CT: You went to Billings to play NAHL (junior hockey) -- did you ever think about major junior or was college always the goal?

BK: College was always the goal for me. If you're going to go to major junior, you pretty much need to be in the top few percentile of your age group. You get drafted when you're 14 or 15 and, at that point, I was struggling to make the high school team. So I wasn't good enough at that point, for sure, to even have a chance at major junior.

I went to Billings, had a good time there and, improving my game a lot, was able to get a spot at Miami. That was one of the best decisions I ever made, to go to school there. I had a great four years. Honestly, I couldn't have thought of a better place to be.

It wasn't even really until my sophomore year, maybe my junior year there that pro really became an option.

CT: So you would say that your game took some big leaps while you were in college?

BK: For sure. I think it took a big leap when I was a sophomore in high school, then when I went to Billings, my second year out there and then my second year at Miami.

CT: So second year pro's looking pretty good?

BK: Hopefully, yeah.

CT: You made it to the national championship game your senior year at Miami?

BK: It was an exciting run. One of the better ones I can remember. But to lose that game was pretty heartbreaking and something most of the boys back at Miami haven't gotten over.

(Grinning) I don't know if you've checked, but they're No. 1 right now.

CT: I did see that they opened the season ranked No. 1.

BK: So they have a little chip on their shoulder it seems -- which is great. They have a great team back this year, and the coaching staff and the administration is unbelievable.

It's amazing the support they have there. The four years there I learned more that I did the rest of my life. If it wasn't for Miami, I wouldn't be here, that's for sure.

CT: It's been six months since that game (in which Miami had a two-goal lead with one minute left and then lost on a deflection in overtime). How vivid are your memories of it?

BK: Pretty vivid. The boys around here like to give me a lot of grief about it. They play it sometimes on ESPN Classic.

CT: Do you ask how many of them have played for a national championship?

BK: Nah, I just like to not think about it. But they're always, 'How could you blow that?'

I still haven't watched it.

But it was exciting. It was a cool place to be, being an American and playing in Washington, D.C., and the treatment we got. We were able to go to the Capitol and go on the House floor and see those kind of things.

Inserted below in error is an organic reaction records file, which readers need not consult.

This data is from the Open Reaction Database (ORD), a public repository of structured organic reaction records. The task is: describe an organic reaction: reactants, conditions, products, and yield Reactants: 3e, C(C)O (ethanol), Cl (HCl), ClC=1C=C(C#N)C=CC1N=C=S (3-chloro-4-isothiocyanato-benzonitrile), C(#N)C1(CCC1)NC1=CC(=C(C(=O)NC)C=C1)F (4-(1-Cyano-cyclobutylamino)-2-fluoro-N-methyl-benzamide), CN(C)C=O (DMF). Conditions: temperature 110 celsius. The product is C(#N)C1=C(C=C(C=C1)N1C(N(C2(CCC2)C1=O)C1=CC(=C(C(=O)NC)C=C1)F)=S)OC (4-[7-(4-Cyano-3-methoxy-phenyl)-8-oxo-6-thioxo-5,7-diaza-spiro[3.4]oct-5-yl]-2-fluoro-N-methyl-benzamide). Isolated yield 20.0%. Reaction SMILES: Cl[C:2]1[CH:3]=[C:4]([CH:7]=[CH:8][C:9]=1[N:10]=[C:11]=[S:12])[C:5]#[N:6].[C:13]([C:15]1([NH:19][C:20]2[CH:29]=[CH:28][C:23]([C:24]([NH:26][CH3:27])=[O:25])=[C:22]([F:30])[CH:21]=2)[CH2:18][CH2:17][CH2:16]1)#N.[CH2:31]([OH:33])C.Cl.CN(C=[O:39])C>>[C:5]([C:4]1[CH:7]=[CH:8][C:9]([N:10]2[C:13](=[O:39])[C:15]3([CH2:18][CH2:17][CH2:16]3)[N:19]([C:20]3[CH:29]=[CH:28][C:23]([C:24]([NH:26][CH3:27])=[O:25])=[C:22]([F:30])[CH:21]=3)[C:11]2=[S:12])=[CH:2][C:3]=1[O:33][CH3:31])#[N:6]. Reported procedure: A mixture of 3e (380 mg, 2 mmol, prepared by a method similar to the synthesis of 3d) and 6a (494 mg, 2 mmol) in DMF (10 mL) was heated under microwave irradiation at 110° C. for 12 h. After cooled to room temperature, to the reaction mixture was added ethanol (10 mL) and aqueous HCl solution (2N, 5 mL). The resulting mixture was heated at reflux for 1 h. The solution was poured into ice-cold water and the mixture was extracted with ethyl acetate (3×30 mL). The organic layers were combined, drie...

It was a great run. Obviously it could have ended better, but I'm sure within time that'll all be forgotten. Well, probably never forgotten, but we'll realize what we really did and how much fun we had along the way and it'll all be OK. But right now it's still a bit of a sensitive subject.

CT: Do you ever give Matt Francis (whose Bemidji State Beavers were eliminated in the semifinals by Miami) a hard time?

BK: He gives me more of a hard time. (Laughing) He'll say stuff like 'You ruined the hopes of a nation. We were the Cinderella story and you guys had to crush our hopes.'

But he's awesome about it and a great guy. We've joked about it a good amount. I don't know if I could be as lighthearted about it if we had a BU guy here. But that was a great game and obviously it's the same thing for him. It was a great run for them and they were a great team.

It's funny, too, UNH (New Hampshire) lost to BU to go to the Frozen Four with Jamie Fritsch on the team. Same thing, with like 10 seconds left in the game, the guy put it in their own net. So it was almost like it was just meant to be for BU.

CT: What did you major in?

BK: Finance and marketing. I took enough classes when I was playing juniors before I got to Miami so that I was able to transfer in with a full semester's worth (of credits).

CT: So you finished your degree?

BK: I did. Well, I ran into some problems because I left and went down to Houston at the end of the (season). But I have graduated.

CT: Does anybody ask you for investment advice?

BK: Ah, no. Not yet at least. If anybody does, I'll direct them to my brothers. They're the smarter ones.

CT: Who are your roommates here?

BK: Jamie Fritsch and Drew Paris. We have a three-person apartment.

CT: Do you guys share similar interests?

BK: For sure. We like to consider ourselves the closest to a family on a team. We rotate making dinner. Every other night one of us makes a dinner for "the family." Sometimes we'll invite (Mike) Fourney. We like to consider him our fourth roommate.

Yeah, we have a good time. Drew likes to play his video games a bit more than Jamie and I. Jamie's teaching me the guitar right now actually. I've always wanted to play and he's unbelievable with it. So I bought a guitar and I'm about two weeks in and I can only play one song.

CT: What song did you learn first?

BK: "Free Falling" by Tom Petty. It's one of the easier ones.